Some in the Web3 community have not reacted kindly to Cool Cats’ fall from grace, seeing it as an opportunity to “sell-shame” collectors who are now parting ways with the struggling project. Perhaps unsurprisingly, Farokh again found himself at the receiving end of such criticism when he began to do just that last month. Since the beginning of August, he has sold ten of his Cool Cats NFTs at an average price of 2.31 ETH — a remarkable loss, to put it mildly. Yet still, people accused him of abandoning the project for money.
This kind of criticism is insidious. As Farokh himself recently pointed out, judgments like this betray bad faith on behalf of those making them. If we condemn people for selling their NFTs when a project is at its peak and later condemn them for liquidating their NFTs when a project is in the doldrums, we’ve built a Catch-22, leveling accusations against which there is no chance of being found innocent. In other words, we’re criticizing for its own sake, and that is unbecoming behavior of anyone.
NFT projects deserve better
The Cool Cats team — Tom Williamson (xtremetom), Rob Mehew (Lynqoid), Creative Director Evan Luza (ELU), and Colin Egan (clon) — has done a remarkable job of trying to create new utility, experiences, and value for its collectors, and they deserve every bit of credit for doing so. Even under Hassett’s brief tenure with the project, Cool Cats released a long-awaited game project and signed with the well-known Creative Artists Agency for licensing and merchandising opportunities. The brand created an IRL version of its Cooltopia game at NFT.NYC this year which some say was a highlight of the event. The team is putting in the work, and you have to respect that.
Disappointments with a project’s rougher patches is understandable, as is the collective frustration with the overall state of the crypto and NFT market in the last six months. What’s harder to understand is the implied holier-than-thou attitude that often accompanies the criticisms lobbed at projects like Cool Cats and their most vocal supporters for trying to build something of substance and stumbling along the way.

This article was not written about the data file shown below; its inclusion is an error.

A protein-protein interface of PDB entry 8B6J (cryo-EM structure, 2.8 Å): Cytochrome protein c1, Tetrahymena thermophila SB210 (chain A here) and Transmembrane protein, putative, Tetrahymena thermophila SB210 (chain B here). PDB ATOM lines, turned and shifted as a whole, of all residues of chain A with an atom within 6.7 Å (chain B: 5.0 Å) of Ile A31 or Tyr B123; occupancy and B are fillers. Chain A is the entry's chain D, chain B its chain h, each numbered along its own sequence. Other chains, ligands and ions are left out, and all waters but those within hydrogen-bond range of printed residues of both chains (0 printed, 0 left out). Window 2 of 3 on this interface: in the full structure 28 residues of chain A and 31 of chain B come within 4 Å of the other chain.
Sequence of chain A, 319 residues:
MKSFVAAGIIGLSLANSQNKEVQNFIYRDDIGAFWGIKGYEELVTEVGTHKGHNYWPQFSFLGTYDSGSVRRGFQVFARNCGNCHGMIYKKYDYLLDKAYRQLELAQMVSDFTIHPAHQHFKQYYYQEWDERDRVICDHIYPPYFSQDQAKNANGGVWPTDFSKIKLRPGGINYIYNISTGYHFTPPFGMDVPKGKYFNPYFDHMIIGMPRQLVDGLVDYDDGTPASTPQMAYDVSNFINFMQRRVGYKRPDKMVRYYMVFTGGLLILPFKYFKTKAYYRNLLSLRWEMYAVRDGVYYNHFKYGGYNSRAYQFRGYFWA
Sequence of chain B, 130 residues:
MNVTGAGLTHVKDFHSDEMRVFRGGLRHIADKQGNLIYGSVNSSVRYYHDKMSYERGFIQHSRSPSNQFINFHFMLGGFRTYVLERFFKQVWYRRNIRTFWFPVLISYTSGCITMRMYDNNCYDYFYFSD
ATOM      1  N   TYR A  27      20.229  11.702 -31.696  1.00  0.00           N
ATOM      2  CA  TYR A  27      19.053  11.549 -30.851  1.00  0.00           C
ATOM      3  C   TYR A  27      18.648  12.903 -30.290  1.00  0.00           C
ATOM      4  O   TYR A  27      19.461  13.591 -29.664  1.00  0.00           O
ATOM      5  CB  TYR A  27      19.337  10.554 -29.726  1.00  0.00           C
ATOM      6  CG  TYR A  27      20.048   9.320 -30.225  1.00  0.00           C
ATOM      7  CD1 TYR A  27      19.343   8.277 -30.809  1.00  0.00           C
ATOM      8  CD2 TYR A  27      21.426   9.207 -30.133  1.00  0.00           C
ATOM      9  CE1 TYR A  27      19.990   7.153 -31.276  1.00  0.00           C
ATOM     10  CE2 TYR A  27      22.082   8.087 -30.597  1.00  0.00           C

And you don’t have to look far for an example of how Cool Cats could bounce back in the future. Another NFT community that has taken a lot of flak for trying new things, failing, and regrouping is DeGods, a project that has arguably done more to put Solana on the map than any other community built on that chain. Don’t forget, DeGods had existed for barely a month when people declared it dead in the water. Even its developers were about to abandon ship. But that didn’t stop them from experimenting with things to make their collection valuable and unique — the Paperhand Bitch Tax, DeadGods, and DePalace, among others.
Not all of these were successes, and that’s the point. Not everything an NFT community tries to build will be a success, and that’s a good thing. It means people are swinging for the fences. You cannot expect project developers to innovate and try new things while simultaneously holding them to an impossible standard of infallibility, chiding them when things don’t go as planned. Web3 is an expansive and welcoming place, but there is no room in it for that kind of restrictive thinking.
Much of this boils down to two things: a tendency to define ourselves in opposition to things rather than in support of them, and an understanding that we cannot entirely blame others for their failures any more than we can wholly take credit for our successes. The Australian comedian Tim Minchin said it best: “Empathy is intuitive but is also something you can work on intellectually. […] Define yourself by what you love. Be demonstrative and generous in praise of those you admire. Send thank you cards and give standing ovations. Be pro-stuff, not just anti-stuff.”